Econintersect: Pete Seeger was born in New York City 03 May 1919. He has been nominated for a 2014 Grammy in the category Best Spoken Word Album. The noted song writer and folk singer talks of his life experiences, interspersed with and accompanied by some of the music with which he is most associated in “The Storm King“. How many others have been nominated for a Grammy for work done in their 95th year?
Movie Trailer: Pete Seeger: The Power Of Song
Chapter excerpts can be heard at the website for the nominated album at Pete Seeger, The Storm King.
Seeger is best known as a song writer for three timeless folk ballads of the American experience:
- “Where Have All the Flowers Gone?” (1955, with additional verses by Joe Hickerson in 1960)
- “If I Had a Hammer” (1949, with Lee Hayes)
- “Turn, Turn, Turn” (1959)
He is associated with the writing of more than 150 songs, but most of them are actually adaptations of traditional American songs and melodies with lyric modifications. See Pete Seeger Appreciation Page.
Pete Seeger is famously associated with the anthem of the Civil Rights movement. It was a song he didn’t write, although some have so attributed. See Wikipedia. He did create the arragement that became the most familiar and some have indicted he introduced the word “shall” in place of the original “will”. Here is Pete Seeger singing “We Shall Overcome” sometime in the latter half of the 20th century.
Seeger’s political problems may have focused around “If I Had A Hammer” co-written with Lee Hayes in 1949 and first recorded by The Weavers, a group for which both he and Hayes sang. The song was considered an anthem for the labor movement and attracted the attention of Sen. Joseph McCarthy (R, WI). The Weavers were blacklisted in the 1950s by the McCarthy led anti-communist investigations of the era. Pete Seeger chose to decline to testify before the House Committee on Un-American Activities in 1955 on the grounds that it was an attempt to interfere with his first amendment rights. He was found guilty of contempt of Congress, a ruling overturned by a court decision in 1961.
The song was a big hit for Peter, Paul and Mary in the early 1960s. The following video is Pete singing at an unidentified college concert in 1956. For younger readers, Peter of the famous trio and Pete Seeger are two different people.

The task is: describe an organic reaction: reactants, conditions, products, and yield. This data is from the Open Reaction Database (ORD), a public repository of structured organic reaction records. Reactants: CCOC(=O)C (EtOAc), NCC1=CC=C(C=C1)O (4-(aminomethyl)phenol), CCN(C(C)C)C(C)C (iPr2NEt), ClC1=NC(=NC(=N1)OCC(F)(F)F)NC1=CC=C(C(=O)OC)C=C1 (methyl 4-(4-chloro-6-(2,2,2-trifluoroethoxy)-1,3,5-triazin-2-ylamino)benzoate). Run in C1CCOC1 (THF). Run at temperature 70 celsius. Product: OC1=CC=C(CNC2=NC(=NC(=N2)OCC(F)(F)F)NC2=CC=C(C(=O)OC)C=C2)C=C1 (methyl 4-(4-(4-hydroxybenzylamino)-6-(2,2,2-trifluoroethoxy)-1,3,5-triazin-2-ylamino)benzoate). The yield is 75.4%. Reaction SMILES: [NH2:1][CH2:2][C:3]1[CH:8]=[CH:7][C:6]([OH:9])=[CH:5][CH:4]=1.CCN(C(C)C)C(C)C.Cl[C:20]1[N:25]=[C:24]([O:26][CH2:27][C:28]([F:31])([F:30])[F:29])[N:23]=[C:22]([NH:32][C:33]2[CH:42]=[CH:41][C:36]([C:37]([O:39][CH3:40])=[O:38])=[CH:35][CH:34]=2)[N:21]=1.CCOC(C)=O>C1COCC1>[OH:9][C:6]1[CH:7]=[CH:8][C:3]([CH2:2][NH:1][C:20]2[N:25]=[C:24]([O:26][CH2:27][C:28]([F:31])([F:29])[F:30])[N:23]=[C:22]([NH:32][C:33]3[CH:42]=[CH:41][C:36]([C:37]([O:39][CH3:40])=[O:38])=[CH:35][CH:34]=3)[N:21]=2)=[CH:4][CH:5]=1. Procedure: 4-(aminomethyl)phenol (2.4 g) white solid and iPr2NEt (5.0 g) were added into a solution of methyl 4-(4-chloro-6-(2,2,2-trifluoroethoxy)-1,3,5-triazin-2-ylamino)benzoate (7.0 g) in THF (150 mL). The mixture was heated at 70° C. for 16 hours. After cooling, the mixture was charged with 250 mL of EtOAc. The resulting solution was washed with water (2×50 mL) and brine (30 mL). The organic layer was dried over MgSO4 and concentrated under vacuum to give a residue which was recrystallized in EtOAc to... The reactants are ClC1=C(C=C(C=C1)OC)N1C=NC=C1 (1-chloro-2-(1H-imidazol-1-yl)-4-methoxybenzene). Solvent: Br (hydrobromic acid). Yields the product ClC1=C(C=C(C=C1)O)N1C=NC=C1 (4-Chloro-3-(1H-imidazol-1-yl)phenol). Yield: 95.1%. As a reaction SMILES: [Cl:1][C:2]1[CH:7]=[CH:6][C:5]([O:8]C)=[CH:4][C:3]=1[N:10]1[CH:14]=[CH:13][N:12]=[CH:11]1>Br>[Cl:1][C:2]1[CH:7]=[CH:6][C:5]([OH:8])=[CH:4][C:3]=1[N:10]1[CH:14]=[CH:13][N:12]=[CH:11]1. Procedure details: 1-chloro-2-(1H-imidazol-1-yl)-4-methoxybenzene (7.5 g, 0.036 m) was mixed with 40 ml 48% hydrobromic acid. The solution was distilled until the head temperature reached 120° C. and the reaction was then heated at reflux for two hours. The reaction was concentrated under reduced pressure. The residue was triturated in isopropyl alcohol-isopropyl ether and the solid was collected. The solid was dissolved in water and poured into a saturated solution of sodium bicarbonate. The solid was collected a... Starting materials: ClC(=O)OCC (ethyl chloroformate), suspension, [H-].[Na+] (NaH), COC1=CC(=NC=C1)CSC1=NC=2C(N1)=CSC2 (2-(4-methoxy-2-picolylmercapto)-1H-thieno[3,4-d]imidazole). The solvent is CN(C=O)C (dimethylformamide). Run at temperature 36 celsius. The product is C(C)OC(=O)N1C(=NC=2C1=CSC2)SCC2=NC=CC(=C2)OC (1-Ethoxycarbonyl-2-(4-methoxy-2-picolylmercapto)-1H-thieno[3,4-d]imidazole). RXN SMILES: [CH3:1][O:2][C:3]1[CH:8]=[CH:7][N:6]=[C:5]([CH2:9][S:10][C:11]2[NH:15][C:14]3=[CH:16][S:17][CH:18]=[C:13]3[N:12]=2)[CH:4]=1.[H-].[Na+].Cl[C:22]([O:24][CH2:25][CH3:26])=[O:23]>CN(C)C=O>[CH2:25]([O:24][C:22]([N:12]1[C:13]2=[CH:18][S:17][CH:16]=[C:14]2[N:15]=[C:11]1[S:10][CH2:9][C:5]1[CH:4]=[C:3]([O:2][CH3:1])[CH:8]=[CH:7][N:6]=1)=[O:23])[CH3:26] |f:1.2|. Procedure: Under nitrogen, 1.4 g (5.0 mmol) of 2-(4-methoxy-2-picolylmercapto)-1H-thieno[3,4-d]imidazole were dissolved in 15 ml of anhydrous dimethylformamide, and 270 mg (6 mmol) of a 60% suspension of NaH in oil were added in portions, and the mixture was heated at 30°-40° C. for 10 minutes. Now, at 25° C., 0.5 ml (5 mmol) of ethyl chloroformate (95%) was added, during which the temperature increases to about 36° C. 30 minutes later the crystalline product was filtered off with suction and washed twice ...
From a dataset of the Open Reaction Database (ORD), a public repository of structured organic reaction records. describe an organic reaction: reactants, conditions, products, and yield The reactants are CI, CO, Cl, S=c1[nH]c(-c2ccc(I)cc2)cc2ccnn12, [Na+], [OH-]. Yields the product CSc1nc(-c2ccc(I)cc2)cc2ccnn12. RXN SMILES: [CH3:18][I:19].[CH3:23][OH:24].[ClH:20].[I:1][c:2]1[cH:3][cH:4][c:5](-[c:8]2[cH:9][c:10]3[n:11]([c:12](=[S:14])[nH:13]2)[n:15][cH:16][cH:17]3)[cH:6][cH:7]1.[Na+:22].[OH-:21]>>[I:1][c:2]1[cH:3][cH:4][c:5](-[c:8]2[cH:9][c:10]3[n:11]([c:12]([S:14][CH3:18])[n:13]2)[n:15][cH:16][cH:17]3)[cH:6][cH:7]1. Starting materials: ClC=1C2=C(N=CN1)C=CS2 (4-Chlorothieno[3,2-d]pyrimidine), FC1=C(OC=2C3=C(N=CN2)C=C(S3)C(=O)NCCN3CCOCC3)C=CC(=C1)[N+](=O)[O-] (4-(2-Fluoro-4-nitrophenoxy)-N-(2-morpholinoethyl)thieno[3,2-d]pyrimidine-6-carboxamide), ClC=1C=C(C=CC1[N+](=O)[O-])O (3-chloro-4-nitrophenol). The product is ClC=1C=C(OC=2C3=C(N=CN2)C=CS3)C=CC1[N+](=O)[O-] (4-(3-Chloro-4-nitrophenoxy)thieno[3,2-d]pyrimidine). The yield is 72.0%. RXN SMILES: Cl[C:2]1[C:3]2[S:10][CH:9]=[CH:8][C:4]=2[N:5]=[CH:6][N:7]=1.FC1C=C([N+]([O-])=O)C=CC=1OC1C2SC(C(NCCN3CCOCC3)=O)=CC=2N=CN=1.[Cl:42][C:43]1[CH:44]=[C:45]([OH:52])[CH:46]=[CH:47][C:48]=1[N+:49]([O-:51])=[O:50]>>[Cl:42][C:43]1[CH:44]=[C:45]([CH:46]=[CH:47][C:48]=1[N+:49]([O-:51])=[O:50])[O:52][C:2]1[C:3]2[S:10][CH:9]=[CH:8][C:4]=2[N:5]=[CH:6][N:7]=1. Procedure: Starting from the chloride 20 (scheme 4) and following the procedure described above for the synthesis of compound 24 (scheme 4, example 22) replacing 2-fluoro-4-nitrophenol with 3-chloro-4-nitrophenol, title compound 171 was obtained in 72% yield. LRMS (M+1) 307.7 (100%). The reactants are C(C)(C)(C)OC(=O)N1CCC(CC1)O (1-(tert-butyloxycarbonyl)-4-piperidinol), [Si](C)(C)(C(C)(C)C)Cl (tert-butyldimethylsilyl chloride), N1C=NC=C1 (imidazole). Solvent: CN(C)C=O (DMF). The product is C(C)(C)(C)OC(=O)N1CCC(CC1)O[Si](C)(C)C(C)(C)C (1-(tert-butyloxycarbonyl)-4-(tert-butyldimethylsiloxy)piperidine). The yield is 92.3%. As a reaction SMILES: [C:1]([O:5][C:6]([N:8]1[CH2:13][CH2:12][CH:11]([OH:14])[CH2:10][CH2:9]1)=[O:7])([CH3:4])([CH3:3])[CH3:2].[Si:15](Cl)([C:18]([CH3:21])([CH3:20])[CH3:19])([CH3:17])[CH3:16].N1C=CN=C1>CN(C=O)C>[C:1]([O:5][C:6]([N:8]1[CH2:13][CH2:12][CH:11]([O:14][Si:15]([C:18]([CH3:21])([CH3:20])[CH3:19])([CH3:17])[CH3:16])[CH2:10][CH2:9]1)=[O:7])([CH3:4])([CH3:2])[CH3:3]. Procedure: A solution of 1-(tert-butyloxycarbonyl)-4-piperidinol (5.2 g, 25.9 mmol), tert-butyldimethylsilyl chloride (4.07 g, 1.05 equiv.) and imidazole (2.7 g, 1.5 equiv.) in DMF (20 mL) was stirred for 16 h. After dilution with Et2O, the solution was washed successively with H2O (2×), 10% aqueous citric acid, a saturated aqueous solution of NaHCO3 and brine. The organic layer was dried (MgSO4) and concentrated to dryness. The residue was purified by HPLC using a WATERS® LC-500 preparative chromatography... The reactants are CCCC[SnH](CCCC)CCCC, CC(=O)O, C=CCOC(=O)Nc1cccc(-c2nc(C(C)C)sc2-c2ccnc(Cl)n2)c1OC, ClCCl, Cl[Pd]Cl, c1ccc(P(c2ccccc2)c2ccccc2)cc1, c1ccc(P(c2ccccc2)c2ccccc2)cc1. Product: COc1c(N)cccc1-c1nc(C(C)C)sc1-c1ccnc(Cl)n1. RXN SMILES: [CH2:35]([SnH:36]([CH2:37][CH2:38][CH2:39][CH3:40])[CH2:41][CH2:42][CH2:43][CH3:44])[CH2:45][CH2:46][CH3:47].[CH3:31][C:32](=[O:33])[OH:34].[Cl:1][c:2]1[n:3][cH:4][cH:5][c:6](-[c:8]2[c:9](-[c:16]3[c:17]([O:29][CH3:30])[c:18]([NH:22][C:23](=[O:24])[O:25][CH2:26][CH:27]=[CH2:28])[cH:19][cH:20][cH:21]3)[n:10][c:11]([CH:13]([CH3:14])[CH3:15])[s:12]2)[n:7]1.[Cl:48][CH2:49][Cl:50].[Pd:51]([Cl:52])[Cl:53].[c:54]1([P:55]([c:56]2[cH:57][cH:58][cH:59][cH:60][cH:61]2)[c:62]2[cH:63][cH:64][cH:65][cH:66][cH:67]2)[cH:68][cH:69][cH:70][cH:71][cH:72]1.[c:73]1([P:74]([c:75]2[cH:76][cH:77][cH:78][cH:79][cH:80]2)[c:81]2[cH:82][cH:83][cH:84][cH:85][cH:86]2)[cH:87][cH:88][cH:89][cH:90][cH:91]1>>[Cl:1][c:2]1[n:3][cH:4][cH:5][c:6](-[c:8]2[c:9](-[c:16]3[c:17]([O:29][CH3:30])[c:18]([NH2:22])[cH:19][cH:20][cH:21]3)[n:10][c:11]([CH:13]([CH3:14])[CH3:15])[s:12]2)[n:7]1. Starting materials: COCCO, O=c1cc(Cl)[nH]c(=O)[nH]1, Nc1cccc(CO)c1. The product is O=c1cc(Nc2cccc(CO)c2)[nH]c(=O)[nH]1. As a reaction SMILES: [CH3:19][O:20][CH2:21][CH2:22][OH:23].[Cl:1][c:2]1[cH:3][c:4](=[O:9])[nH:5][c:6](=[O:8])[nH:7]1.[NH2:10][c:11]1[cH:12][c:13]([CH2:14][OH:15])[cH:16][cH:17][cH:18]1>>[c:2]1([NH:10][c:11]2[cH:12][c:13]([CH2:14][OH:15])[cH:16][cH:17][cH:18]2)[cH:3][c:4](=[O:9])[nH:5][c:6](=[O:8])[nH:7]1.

“Turn, Turn, Turn” is the most recent Seeger performance Econintersect has located. The following video shows him leading an audience singing this song in 2010 in Kingston, NY. The song is adapted from the Book of Ecclesiastes with an original final line from the singer.
The song was written in 1959 when Seeger was out of the public spotlight in the midst of his term on the subversive blacklist. It is a reflection on his patient tolerance of his banishment; it is a ballad of an exile. He first recorded it in 1962 after his exile had ended and that performance is presented in the following:
Probably the most well known Seeger song is “Where Have All The Flowers Gone“, arguably the most plaintive anti-war song ever created. Here is “Where Have All The Flowers Gone?” in 2008 with his grandson Tao Rodriguez accompanied by the audience at Wolftrap, Vienna, VA. Pete was 89 at the time.
The nominees for the 2014 Grammy for Best Spoken Word Album (from the Los Angeles Times):
- America Again: Re-becoming The Greatness We Never Weren’t – Stephen Colbert
- Carrie And Me – Carol Burnett
- Let’s Explore Diabetes With Owls – David Sedaris
- Still Foolin’ ‘Em – Billy Crystal
- The Storm King – Pete Seeger
One more for those who want a little more Pete Seeger, here he is again with grandson Tao singing “Guantanamera“. Pete learned Spanish in his 50s after he first heard this song and has sung it in 35 countries since. Again from Wolftrap 2008:
The name The Storm King is both is both a tribute to the storm of life that Pete Seeger represents as an anti-war, social and environmental activist as well as an acknowledgement of the view that he and wife Toshi enjoyed since 1949 across the Hudson River from their Beacon, NY home. Storm King is the massive headland buttress rising steeply out of the western edge of Hudson south of Newburgh and Cornwall, NY and north of West Point.
Toshi Seeger married Pete in 1943. The daughter of a Japanese immigrant fleeing the fascist regime that took power in Japan in the early 20th century and an American mother, Toshi was an Emmy-award winning film maker and a leading force behind the Hudson River Sloop Clearwater and The Great Hudson River Revival (aka Clearwater Festival).
Toshi Seeger died 09 July 2013 at the age of 91 and after 70 years of marriage.